I always knew coauthoring had benefits – half the workload, and twice the platform to launch from are the obvious bonuses. Sure, you have to split your royalties, but you also share the costs. But I had reservations (how do you allocate who writes what? What if you don’t like each other’s ideas or writing?), so it was relegated to something other authors did.
Until a fellow author approached me, asking me to cowrite an urban fantasy series. I was nervous. I was intrigued. I asked some questions. I hesitantly agreed. Not long later, I approached another author friend wondering if we should do the same with an idea I had percolating. One that felt like it could be far better served if it was molded and cultivated by more than just one mind.
And so my coauthoring journey began.
And it’s been such a delightful adventure that it sparked the very words you’re reading. With a highly successful dystopian series (which may or may not have interest to option the film rights…), and a twelve book urban fantasy series releasing next year, I discovered the benefits of sharing the writing and marketing process.
Writing can be a lonely business, so I’ve really delighted in having someone to share the highs and lows with far more intimately. Your coauthor shares the excitement and the anxiety because they’re living it with you. What’s more, it’s exciting to see your word count grow on the days you don’t write, meaning books with your name on them are released twice as fast. It’s easier to rapid release and your backlist grows at twice the rate.
I’ve been lucky. My experience has been overwhelmingly positive. But I know other coauthored projects never see the light of publishing. There seem to be several key ingredients that are the foundation for success in my coauthored projects. Here’s what I’ve learned:
At this stage, Amazon only allows authors to publish under a single name. That means one person from your writing duo (or trio, or septuplet if you’re feeling ambitious!) will be publishing your books on their KDP dashboard. It will be their role (aka headache) to split the royalties each month for the lifetime of your books.
What’s more, another writer is going to see your work at varying stages of draft (personally, this was a challenge for my perfectionism tendencies). If I didn’t trust my coauthors to be positive and constructive, it would’ve been a much more difficult process.
- Who will be publishing the books? How will you report earnings and costs?
- Do you feel the feedback you’d be getting is valuable? Do you think it strengthens your writing?
- Are you willing to be tied to this author for the life of your books?
When you write a book with someone, you’re molding two creative visions into one. There are times that process won’t be seamless. The truth is, you’re not going to agree on everything. Authors get possessive about characters, have different ideas for the direction of the story, misunderstand communications. You’re probably at different points of the plotting-to-pantsing spectrum…
The assumption that everyone can, and should, speak their mind is a necessary foundation of coauthoring. But it needs to be done respectfully—with a willingness to compromise and a joint desire for a win-win solution.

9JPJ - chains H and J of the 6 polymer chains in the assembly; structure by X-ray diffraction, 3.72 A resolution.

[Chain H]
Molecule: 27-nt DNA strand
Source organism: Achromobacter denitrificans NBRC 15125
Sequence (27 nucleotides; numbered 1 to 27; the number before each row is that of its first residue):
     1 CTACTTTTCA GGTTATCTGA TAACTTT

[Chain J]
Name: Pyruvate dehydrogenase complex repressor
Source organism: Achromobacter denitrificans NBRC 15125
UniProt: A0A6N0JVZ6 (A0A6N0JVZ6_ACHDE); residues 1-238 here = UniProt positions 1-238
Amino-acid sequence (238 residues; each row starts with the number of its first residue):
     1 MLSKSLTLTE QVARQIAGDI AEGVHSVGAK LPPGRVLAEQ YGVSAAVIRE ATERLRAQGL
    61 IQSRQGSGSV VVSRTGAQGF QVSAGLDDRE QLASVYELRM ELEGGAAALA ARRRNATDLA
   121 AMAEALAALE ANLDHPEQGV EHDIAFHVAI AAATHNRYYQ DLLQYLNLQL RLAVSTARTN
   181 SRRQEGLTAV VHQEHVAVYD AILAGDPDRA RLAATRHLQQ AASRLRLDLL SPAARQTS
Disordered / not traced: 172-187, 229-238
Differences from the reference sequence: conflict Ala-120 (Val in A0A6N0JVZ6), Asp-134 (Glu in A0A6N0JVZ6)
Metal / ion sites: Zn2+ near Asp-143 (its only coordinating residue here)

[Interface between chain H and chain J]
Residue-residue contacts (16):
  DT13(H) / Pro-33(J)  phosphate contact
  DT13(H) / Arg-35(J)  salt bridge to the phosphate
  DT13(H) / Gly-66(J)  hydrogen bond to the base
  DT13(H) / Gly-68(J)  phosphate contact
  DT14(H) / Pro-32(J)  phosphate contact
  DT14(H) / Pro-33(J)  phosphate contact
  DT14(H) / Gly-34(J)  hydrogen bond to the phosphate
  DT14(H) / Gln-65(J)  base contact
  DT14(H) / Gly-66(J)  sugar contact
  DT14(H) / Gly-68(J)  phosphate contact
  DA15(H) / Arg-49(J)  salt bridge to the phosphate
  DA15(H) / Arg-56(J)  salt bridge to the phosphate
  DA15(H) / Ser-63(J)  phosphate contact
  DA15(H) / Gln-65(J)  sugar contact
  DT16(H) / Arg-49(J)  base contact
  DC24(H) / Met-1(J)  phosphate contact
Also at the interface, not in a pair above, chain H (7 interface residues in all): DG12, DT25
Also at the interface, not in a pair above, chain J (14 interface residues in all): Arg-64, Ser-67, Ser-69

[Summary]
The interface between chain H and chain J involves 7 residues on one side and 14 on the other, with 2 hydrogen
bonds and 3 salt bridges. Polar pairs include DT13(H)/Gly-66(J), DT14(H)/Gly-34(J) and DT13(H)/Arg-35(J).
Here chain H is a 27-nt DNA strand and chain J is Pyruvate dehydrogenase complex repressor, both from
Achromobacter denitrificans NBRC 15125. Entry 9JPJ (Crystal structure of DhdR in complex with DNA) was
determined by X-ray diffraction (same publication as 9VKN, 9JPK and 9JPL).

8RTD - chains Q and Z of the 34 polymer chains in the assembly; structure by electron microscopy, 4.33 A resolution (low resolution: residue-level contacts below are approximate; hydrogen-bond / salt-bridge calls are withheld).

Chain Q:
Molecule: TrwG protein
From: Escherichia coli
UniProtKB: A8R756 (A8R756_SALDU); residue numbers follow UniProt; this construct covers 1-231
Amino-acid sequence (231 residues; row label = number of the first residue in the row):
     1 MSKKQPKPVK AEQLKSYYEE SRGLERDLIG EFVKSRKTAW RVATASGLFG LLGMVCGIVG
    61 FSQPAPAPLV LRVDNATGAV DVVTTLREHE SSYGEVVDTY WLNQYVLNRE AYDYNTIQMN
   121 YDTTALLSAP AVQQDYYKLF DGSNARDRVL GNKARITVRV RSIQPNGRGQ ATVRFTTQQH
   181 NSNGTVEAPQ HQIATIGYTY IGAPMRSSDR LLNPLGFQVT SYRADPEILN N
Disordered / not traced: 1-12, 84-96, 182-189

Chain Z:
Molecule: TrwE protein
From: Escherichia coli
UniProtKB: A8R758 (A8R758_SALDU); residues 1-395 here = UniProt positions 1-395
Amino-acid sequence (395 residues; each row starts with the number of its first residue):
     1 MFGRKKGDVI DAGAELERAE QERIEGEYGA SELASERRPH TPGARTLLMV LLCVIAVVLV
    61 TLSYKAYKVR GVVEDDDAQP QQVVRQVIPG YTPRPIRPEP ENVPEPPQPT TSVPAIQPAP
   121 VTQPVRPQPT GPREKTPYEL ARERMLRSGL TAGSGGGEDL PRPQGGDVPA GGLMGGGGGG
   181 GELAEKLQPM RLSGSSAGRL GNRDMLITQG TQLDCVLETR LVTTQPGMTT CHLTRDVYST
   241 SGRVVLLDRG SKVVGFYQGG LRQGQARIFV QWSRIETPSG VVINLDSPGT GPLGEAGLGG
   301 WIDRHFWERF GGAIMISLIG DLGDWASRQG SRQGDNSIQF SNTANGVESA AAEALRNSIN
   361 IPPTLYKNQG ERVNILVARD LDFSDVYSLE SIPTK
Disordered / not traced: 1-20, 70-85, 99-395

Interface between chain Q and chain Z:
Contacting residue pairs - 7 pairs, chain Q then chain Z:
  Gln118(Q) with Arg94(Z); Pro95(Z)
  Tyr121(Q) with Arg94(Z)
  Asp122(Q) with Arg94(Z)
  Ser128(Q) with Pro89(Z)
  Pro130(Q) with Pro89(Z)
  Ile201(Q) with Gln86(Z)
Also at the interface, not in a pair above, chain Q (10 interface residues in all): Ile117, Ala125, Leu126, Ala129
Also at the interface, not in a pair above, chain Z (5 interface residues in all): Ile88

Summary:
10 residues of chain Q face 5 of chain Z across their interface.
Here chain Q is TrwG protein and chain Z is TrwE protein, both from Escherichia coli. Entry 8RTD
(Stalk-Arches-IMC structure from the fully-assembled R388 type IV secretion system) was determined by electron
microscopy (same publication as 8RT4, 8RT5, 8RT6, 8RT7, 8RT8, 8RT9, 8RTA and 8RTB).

You need to consider:
- Are you able to speak openly with your coauthor?
- How will you resolve disagreements?
- Are you both able to communicate different perspectives in constructive ways?
This is one of the benefits of coauthoring, but the more you’re conscious of it, the more you can harness it. Is one writer better at character arcs while the other has a knack for thinking up plot twists? Does one author excel at seeing the big picture while the other will nit-pick at the details? Are one of you skilled with Facebook ads while the other works on building the newsletter?
Spend a little time articulating the following:
- What are your strengths? What will you bring to the coauthoring project?
- What are your coauthor’s strengths? How can you learn from each other?
- What skills are you still developing? In what ways could your writing career benefit from working with another writer? How can you benefit theirs?
A Shared Vision
In the same way you’ll need differences and contrasts with your coauthor/s, you’re going to need similarities because these commonalities will be the foundation for your writing endeavors. A shared passion for the story concept and its characters. A desire to see your books succeed, even when life gets busy or the kids get sick. Ultimately, writing a book takes dedication and hard work. If you’re writing a series, then the workload and timeframes just multiplied.
Make sure you discuss:
- What are you hoping to achieve by publishing this story/series? Does your coauthor feel the same? Are you both equally excited and passionate about this concept?
- How will you actualize these plans? Shared calendars? Checklists? Word count targets?
- Do you both write at the same pace? What work and family responsibilities do you both need to take into account? Are you able to agree on timeframes (and stick to them)?
I’ve found coauthoring to be deeply rewarding and something I’ll be continuing into the future. In fact, when you find the right person, the end product can be stronger than a book you write solo.
What about you? Have you had success with coauthoring? What have you found rewarding? Challenging? I’d love to hear your experiences.
Tamar Sloan is a freelance editor, consultant and the author of PsychWriter – a fun, informative hub of information on character development, the science of story and how to engage readers.Tamar is also an award-winning author of young adult romance, creating stories about finding life and love beyond our comfort zones. You can checkout Tamar’s books on her author website.